A commuter bus service along the California Central Coast installed the tap-to-ride fare payment technology on all of its buses, with other transit services in other parts of the state doing the same. The pilot project is part of a state effort to increase convenience for transit riders.
The $1 trillion infrastructure bill moving through Congress has the potential to be a game-changer for cities as they consider projects in areas like broadband connectivity and other urban technology projects.
Transit agencies are turning to data and data analysis tech firms to plan future developments, like route changes or service upgrades, as transit tries to regain ridership lost during the pandemic and improve services.
The first phase of the Autonomous Vehicles Colorado program took to the streets in Golden, home to the Colorado School of Mines, where nine of the self-navigating shuttles will serve three routes.
A traffic signal upgrade project in San Diego will involve 26 intersections around the University of California, San Diego. The project will use adaptive software to improve mobility throughout the region.
The region will use a $1.4 million grant from the National Science Foundation for establishing the Smart Corridor+ project in the downtown area to study transportation. The project will involve a range of stakeholders.
Cities like New York and Columbus, Ohio, have made significant headway in converting their fleets to electric vehicles, helping to push along the industry toward electrifying more than just cars and trucks.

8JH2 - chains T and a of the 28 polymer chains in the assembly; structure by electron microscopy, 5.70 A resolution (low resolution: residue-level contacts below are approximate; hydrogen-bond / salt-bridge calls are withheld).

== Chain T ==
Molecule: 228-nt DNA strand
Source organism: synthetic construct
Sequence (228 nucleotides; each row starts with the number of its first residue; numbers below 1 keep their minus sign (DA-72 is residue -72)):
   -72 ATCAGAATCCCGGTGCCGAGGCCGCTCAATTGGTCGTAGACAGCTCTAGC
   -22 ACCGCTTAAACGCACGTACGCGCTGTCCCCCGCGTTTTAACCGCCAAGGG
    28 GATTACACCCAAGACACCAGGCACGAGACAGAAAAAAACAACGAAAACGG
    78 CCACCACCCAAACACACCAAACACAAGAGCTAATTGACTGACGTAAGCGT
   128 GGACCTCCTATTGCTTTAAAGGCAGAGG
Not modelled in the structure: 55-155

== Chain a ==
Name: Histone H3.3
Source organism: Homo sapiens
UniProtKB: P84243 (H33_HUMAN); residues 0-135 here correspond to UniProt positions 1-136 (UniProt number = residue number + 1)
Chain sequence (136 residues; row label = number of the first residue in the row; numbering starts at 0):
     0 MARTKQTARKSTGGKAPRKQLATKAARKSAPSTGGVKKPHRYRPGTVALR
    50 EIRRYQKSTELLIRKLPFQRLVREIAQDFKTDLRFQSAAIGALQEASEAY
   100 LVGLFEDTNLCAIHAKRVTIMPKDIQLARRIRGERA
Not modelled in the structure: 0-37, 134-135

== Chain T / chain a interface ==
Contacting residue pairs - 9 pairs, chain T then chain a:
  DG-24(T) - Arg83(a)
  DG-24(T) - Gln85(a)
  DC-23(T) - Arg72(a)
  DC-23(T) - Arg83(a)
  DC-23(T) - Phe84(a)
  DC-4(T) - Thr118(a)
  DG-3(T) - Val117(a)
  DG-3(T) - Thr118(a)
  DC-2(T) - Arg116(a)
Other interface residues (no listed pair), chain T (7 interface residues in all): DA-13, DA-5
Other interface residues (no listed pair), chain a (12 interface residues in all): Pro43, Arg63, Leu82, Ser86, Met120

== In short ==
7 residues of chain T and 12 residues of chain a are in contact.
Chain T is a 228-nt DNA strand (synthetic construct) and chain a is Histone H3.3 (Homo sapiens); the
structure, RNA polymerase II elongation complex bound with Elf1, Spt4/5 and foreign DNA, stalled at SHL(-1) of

Six technology providers were selected as part of the challenge for solutions in areas like transportation and economic development to assist cities in the Denver region with their recovery from the COVID-19 pandemic.
During a recent press briefing hosted by the American Public Transportation Association, transit leaders highlighted the industry’s ability to launch on-demand transit programs, which flourished during the pandemic.
La Quinta, Calif., in the lush Coachella Valley, has turned to an AI-powered solution that mines real estate transactions and other data to zero in on the homes that are operating as unpermitted vacation rentals.
A partnership between Electrify America and Valley Clean Air Now in California has led to thousands of rural households trading in their gas-powered cars for electric autos. Will other parts of rural America follow suit?
The Lower Mississippi River SmartPort and Resilience Center project will collect crowdsourced sediment and shoaling data from eight ports along the Mississippi River to gain insights into obstacles affecting river traffic.
Planned development communities like New Haven in Ontario, Calif., are highlighting urban technology applications and features as signature amenities as consumer expectations reach well beyond standard pools and parks.
Research by Michigan State University and Ford Mobility examined connected vehicle data to gain insights into driving styles and incidents, potentially allowing for safety problems to be addressed before a crash occurs.
States like Arizona and Texas have positioned themselves as hubs for autonomous vehicle testing and deployments, in part, by creating regulatory landscapes that are easy for new companies to navigate.
The personal self-driving car has been derided as little more than whimsy by many transportation watchers, who see fleet vehicles and public transit as the real beneficiaries of autonomous vehicle technology.